Women's Teams Perform Well in latest NCAA APR Report
DENTON, Texas ? The NCAA on Wednesday released its Academic Progress Rate data for the 2005-2006 academic year, showing several of North Texas' 16 NCAA sponsored sports performing very well.
In particular, the women’s athletic teams at
In the six men’s sports at
“Overall we are pleased with the information from the latest APR, but we understand that we need to improve some of our team’s performance in order to reach our goals from the APR,” Director of Athletics Rick Villarreal said. “We expect our student-athletes to perform both academically and athletically and this report puts a tangible number on their accountability in the classroom.”
The APR is part of the NCAA’s academic reform structure which is designed to ultimately improve graduation rates for student-athletes. Under the APR formula, each scholarship student-athlete is scored each semester, receiving one point for remaining academically eligible and one point for being retained for the next term. One point is deducted for each student-athlete who is not academically eligible and one point is deducted for each student-athlete who leaves school for any reason, including academic status, transfer to another institution or pursuit of a professional career. The NCAA established a cutoff score of 925 (out of 1000) as acceptable for each sport. Teams falling below the 925 score are subject to penalties, which could include scholarship reductions and bans from postseason participation. Because there has not been four complete years of data collected, teams falling below the 925 cut score this year are allowed a temporary confidence boundary to account for squad size adjustments.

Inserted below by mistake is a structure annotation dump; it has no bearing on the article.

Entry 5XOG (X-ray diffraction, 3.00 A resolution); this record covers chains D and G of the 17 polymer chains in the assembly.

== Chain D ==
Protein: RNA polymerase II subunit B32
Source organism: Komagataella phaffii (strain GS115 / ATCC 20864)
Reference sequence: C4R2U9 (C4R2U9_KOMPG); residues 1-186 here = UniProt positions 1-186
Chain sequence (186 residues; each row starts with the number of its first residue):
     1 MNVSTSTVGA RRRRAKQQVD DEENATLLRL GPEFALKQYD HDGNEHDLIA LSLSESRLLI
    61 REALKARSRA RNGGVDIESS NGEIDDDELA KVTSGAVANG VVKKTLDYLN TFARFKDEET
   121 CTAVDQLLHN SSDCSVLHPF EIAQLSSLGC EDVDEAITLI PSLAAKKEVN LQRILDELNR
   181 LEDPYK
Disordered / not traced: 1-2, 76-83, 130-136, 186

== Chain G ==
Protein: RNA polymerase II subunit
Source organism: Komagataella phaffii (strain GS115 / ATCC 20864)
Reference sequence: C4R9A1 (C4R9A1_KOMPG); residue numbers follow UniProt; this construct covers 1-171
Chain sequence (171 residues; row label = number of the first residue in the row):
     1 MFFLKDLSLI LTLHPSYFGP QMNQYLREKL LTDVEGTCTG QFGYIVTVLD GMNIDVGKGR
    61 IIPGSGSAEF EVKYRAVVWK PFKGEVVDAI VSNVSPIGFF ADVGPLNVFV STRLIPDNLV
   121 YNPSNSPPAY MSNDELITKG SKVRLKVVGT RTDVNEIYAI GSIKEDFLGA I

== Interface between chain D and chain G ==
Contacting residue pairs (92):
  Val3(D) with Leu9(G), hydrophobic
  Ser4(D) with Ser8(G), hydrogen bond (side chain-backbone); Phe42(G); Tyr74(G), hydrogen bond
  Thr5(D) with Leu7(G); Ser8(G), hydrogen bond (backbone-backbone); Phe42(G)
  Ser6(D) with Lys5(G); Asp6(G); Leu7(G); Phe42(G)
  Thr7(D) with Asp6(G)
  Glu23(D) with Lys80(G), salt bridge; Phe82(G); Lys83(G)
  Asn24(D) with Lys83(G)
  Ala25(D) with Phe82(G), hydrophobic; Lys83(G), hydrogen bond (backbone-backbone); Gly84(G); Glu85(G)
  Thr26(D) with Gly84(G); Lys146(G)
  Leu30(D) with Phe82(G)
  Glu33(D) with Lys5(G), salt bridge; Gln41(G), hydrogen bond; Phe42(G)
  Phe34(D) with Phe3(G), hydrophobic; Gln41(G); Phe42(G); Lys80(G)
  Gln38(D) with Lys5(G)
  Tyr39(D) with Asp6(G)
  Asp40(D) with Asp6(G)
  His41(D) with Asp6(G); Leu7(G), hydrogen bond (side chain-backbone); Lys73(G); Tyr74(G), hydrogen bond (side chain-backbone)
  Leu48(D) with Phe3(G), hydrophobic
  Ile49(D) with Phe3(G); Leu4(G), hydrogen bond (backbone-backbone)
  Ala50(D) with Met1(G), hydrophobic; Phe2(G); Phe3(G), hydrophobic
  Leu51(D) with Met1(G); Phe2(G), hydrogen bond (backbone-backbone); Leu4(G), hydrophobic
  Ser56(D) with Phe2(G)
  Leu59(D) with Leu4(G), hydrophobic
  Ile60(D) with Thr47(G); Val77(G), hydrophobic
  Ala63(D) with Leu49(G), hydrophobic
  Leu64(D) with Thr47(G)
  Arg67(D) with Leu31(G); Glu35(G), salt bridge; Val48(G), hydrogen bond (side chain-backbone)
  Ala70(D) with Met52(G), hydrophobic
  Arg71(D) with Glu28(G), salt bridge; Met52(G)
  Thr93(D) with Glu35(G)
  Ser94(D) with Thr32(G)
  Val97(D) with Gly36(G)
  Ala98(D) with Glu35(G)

The football program and the men’s cross country team at North Texas were the only two teams that fell below 925, but with the squad-size adjustment both team’s rating is above 930 and they will face no contemporaneous or historical penalties.
Eight of the 10 women’s sports at
Falling behind Golf (948) and basketball (946) in the men’s APR data was indoor track (939), outdoor track (935), football (916) and cross country (895).
“In the recruiting process we could have done a better job, in some cases, of evaluating the preparedness of student athletes and their ability to handle all of the challenges of college life,” Villarreal said. “We will continue to show our commitment to academics by developing additional tools that will aid in the educational progress of our student athletes.”
North Texas performed better than all public institutions in the state of